When you think back on learning to walk or ride a bike, these lessons weren’t best understood through discussion—rather trial and error. This is top of mind as architectural professionals assemble plans for state-of-the-art educational facilities. Is there more of a value in hands-on active learning environments, or lecture compatible settings? The material being taught, of course, plays a large role – however a recent Building Design + Construction article explored the needs of top-performing classroom environments.
Studies have shown that STEM-focused coursework (Science, Technology, Engineering, and Mathematics) is best delivered through active-learning. Given this, instructors focused on productivity and efficiency in their teaching tools have been working together to explore more engaging technologies that can be integrated into a building to improve student performance and information retainage.
I like the idea of “thinking beyond the four walls students are used to” that the article acknowledged. Contrary to the grid of desks and chairs that most have experienced in school, flexible furniture is making active learning and out-of-the-box thinking more attainable.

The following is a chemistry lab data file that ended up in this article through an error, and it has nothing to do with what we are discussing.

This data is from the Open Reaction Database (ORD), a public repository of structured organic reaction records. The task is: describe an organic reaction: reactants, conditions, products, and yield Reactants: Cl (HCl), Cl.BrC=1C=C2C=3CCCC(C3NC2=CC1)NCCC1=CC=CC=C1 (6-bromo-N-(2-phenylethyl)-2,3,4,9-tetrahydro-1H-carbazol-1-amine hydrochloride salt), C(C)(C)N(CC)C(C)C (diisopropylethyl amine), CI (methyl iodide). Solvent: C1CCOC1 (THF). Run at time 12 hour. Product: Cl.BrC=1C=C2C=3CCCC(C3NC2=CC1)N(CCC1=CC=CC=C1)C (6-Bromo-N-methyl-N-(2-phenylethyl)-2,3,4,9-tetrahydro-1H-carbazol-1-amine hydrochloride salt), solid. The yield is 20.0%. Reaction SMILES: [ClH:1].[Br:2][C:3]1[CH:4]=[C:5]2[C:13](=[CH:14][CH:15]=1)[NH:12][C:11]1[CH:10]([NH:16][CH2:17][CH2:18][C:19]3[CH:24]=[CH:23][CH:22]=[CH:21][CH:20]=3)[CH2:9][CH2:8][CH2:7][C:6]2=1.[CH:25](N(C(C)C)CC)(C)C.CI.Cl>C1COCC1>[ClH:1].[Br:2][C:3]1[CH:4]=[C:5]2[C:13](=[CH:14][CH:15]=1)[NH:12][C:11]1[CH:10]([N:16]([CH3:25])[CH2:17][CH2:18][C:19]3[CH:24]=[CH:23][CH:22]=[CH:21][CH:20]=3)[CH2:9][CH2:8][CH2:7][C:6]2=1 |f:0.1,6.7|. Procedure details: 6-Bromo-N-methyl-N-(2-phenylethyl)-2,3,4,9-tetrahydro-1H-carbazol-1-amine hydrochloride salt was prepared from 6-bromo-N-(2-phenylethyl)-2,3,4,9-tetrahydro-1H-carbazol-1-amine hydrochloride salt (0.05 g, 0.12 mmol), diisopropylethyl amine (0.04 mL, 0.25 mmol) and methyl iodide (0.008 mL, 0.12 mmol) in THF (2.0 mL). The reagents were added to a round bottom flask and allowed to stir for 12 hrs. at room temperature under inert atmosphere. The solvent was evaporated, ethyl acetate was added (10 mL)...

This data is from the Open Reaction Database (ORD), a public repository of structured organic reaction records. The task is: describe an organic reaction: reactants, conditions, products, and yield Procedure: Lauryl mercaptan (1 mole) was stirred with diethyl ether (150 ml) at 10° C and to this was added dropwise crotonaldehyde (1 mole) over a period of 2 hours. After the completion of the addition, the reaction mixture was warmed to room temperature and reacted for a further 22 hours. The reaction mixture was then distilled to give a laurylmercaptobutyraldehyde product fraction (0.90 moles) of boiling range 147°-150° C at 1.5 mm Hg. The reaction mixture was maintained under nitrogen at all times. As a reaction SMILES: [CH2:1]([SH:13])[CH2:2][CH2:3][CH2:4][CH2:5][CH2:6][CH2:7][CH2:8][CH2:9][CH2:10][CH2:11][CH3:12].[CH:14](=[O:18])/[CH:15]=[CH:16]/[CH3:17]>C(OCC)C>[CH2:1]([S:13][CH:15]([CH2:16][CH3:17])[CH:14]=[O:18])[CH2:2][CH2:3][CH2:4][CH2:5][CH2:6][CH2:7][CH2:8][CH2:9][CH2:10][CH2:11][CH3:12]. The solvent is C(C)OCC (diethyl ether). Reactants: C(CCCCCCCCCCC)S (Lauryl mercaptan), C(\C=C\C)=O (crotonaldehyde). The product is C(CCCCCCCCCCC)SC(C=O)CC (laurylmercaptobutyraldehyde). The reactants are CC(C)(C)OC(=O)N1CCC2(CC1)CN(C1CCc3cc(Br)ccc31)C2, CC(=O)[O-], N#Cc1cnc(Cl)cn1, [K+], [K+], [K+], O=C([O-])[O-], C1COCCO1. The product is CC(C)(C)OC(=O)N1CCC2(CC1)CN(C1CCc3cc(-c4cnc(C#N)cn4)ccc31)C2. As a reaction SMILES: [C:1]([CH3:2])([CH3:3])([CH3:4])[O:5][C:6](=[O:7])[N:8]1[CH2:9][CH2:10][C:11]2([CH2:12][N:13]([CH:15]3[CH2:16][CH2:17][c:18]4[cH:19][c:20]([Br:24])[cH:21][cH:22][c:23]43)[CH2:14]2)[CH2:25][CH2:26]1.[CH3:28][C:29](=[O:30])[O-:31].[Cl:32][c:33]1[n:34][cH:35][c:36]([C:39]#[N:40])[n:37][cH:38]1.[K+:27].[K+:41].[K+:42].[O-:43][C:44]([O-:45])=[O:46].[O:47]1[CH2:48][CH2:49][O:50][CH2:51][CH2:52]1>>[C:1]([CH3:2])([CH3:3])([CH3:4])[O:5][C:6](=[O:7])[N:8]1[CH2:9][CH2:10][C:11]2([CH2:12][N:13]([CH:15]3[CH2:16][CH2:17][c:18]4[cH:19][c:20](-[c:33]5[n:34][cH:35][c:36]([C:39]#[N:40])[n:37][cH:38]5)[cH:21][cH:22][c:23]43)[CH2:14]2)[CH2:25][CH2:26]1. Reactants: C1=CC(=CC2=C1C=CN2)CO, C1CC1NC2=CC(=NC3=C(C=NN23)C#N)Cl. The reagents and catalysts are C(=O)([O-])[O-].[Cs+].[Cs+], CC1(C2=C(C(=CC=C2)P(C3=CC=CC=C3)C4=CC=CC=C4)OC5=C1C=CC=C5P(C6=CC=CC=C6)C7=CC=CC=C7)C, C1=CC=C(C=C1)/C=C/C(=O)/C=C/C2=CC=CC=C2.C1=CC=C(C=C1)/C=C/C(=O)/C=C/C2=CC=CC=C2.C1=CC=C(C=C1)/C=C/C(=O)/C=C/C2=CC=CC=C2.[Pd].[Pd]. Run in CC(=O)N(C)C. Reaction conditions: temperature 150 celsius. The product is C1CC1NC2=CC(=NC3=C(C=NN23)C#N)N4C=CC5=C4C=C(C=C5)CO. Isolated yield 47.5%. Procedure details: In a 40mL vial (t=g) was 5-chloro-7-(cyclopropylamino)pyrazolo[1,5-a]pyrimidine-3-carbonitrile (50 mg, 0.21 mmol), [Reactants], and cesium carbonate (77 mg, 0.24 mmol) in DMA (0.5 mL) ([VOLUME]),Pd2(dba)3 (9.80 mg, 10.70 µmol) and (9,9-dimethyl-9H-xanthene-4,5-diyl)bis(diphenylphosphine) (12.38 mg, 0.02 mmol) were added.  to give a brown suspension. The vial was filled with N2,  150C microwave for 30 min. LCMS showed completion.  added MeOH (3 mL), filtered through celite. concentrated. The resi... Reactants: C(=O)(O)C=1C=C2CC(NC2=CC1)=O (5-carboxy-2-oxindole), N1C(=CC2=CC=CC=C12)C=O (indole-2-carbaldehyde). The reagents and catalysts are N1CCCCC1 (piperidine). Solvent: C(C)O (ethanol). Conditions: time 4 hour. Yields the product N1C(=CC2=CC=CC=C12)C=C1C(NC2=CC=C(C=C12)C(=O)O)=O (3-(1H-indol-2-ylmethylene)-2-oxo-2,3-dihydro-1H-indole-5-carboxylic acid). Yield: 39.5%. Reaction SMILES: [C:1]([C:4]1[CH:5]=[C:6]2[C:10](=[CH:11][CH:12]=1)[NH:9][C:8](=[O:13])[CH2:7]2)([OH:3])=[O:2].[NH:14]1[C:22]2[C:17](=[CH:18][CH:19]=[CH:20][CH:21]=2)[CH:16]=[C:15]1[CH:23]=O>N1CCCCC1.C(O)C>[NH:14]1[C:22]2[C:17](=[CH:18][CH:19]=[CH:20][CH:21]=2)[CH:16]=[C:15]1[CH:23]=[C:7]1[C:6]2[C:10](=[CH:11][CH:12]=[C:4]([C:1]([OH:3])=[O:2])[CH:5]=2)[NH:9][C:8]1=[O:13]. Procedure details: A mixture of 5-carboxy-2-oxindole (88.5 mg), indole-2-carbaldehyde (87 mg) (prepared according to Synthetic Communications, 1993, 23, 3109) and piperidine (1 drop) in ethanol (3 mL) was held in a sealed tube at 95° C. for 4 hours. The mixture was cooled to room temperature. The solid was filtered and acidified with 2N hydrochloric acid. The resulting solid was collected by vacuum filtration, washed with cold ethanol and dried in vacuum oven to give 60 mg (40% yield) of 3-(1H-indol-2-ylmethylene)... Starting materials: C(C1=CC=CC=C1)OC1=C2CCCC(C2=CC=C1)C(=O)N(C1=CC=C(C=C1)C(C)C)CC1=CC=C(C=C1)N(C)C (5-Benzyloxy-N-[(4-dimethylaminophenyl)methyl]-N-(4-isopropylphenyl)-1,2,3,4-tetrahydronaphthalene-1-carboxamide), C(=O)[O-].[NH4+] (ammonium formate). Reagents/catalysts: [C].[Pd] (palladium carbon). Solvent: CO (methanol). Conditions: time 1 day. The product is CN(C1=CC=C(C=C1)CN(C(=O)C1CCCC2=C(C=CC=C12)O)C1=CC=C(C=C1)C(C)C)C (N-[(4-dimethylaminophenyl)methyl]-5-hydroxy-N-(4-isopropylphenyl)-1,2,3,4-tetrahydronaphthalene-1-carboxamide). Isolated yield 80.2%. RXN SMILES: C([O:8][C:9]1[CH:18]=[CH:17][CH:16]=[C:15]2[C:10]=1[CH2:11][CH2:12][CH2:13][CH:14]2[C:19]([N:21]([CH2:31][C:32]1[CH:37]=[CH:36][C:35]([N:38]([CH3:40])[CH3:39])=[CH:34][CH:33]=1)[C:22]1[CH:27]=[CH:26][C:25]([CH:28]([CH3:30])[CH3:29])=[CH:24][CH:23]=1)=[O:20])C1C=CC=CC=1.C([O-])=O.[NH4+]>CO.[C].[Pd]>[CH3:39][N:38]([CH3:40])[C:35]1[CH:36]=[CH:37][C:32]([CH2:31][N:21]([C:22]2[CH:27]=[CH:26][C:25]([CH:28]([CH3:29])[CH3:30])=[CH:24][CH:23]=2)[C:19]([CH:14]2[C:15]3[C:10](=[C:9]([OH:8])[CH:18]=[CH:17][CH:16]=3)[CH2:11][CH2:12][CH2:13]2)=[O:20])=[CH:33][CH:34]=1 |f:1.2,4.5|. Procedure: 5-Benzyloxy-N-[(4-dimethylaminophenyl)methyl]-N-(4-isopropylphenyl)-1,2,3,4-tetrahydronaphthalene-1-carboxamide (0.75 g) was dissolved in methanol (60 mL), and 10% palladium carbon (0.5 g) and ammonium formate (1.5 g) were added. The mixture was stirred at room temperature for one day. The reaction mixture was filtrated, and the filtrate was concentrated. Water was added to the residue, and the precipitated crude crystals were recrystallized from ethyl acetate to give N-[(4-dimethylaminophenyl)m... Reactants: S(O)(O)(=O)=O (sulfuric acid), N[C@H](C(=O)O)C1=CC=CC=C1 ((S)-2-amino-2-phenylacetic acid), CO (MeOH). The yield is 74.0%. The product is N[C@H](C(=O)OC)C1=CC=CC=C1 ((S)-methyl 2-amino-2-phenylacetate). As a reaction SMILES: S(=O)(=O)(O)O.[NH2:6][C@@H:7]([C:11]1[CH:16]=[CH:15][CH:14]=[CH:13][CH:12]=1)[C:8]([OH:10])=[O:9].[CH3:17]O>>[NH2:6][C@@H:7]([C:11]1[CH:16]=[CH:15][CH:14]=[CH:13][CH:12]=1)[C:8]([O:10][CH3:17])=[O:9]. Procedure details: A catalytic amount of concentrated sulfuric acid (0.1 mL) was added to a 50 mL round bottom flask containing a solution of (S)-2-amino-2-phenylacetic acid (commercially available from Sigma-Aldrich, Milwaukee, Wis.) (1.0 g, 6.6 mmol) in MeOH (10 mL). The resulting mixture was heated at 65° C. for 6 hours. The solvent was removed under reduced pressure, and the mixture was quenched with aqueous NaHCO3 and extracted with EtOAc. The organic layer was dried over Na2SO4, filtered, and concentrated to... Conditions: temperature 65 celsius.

Both indoor and outdoor spaces are showing benefits to keeping learning interesting. Many school administrations are exploring environments that combine the two as much as possible. From enhancing technology, interactive smart boards, touch-screen computers, and wall writing surfaces, students are able to experience a bit more dimension to their learning. This is something that is not only helping teachers relay information more productively, but more built-to-suit options allow students to learn more fully.
Through creating spaces conducive to affinity grouping and various methods of learning, education environments become more personalized and need/skillset-driven. One additional note that isn’t always common knowledge is that highly effective learning settings do not have to be high-technology driven. If designed properly with function in mind, there is plenty of opportunity for engagement.
It’s no secret that the built environment plays a pretty detrimental role in a building’s function, but realizing that it can improve learning is a finding that is worth remembering in planning new facilities and improving existing structures. In addition to the learning features of a classroom, factors such as lighting, acoustics, temperature, and air quality all can play a striking role in improving the learning process.